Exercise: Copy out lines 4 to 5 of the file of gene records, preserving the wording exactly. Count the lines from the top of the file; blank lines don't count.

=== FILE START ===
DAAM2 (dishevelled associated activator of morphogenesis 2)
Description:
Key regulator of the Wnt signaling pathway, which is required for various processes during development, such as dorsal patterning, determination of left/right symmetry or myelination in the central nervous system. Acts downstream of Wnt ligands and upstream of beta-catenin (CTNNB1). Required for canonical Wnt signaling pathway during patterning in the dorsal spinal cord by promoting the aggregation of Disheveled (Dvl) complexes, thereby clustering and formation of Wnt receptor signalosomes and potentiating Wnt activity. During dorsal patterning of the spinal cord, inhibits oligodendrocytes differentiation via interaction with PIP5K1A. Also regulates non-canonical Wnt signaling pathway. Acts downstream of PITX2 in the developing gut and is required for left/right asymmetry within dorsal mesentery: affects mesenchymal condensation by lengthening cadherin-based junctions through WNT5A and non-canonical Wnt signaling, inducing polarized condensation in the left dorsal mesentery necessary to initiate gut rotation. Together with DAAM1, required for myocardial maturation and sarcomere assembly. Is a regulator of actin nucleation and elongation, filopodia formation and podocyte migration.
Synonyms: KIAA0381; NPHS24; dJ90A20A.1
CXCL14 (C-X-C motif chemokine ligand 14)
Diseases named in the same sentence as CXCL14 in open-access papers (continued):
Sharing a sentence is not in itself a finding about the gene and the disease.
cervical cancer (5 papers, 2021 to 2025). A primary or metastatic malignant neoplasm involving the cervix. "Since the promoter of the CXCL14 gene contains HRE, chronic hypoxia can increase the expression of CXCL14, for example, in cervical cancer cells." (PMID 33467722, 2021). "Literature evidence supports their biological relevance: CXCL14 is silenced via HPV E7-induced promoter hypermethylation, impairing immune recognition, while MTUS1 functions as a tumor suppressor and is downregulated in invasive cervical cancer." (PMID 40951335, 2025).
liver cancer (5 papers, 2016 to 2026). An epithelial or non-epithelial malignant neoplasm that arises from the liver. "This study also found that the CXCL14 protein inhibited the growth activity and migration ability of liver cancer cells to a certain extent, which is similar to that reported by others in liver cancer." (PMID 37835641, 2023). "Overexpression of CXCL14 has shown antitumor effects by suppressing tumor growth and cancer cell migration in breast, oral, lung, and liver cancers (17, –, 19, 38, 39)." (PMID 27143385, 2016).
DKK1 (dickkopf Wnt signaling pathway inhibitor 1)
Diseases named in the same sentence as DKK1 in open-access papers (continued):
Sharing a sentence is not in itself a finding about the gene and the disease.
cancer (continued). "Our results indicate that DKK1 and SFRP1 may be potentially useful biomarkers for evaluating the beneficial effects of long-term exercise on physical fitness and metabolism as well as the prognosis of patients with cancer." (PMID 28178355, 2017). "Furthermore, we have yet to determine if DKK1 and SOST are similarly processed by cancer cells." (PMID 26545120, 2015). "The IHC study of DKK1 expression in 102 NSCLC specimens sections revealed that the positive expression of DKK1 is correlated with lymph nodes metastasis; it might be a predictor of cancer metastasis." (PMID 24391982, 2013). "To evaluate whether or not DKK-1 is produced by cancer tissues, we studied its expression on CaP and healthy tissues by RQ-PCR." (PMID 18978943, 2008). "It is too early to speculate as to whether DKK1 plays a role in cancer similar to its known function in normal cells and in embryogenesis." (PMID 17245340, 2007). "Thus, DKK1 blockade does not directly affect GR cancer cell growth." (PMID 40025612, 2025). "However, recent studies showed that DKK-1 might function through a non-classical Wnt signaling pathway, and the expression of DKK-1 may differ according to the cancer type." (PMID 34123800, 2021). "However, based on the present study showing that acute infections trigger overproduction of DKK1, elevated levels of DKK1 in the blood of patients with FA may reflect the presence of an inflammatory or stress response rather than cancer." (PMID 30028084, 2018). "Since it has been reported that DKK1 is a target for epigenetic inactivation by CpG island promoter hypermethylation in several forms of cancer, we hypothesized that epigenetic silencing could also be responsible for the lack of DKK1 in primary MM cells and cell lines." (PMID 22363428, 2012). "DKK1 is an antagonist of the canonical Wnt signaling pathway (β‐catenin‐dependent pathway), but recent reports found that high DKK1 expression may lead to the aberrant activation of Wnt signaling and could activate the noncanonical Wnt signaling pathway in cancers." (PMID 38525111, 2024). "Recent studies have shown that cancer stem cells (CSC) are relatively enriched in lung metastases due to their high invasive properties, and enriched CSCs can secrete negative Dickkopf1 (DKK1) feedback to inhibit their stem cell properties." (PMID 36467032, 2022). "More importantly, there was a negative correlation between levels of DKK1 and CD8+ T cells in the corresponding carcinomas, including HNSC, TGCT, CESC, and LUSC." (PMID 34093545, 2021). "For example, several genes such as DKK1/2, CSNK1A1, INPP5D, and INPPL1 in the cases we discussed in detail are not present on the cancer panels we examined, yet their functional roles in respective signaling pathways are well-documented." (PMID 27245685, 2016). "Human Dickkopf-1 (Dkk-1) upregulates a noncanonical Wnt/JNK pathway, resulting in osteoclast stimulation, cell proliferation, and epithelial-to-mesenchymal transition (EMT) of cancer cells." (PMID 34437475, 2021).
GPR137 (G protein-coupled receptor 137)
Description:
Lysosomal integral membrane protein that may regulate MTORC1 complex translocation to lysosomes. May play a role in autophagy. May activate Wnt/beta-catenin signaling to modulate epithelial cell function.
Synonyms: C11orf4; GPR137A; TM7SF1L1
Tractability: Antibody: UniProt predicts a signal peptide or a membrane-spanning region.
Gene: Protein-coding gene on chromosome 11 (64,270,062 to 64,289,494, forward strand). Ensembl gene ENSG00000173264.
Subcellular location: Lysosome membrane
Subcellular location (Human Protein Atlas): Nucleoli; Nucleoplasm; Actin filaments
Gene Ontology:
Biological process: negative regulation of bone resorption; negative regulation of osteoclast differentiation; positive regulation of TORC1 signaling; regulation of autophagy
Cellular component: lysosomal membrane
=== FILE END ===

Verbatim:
Synonyms: KIAA0381; NPHS24; dJ90A20A.1
CXCL14 (C-X-C motif chemokine ligand 14)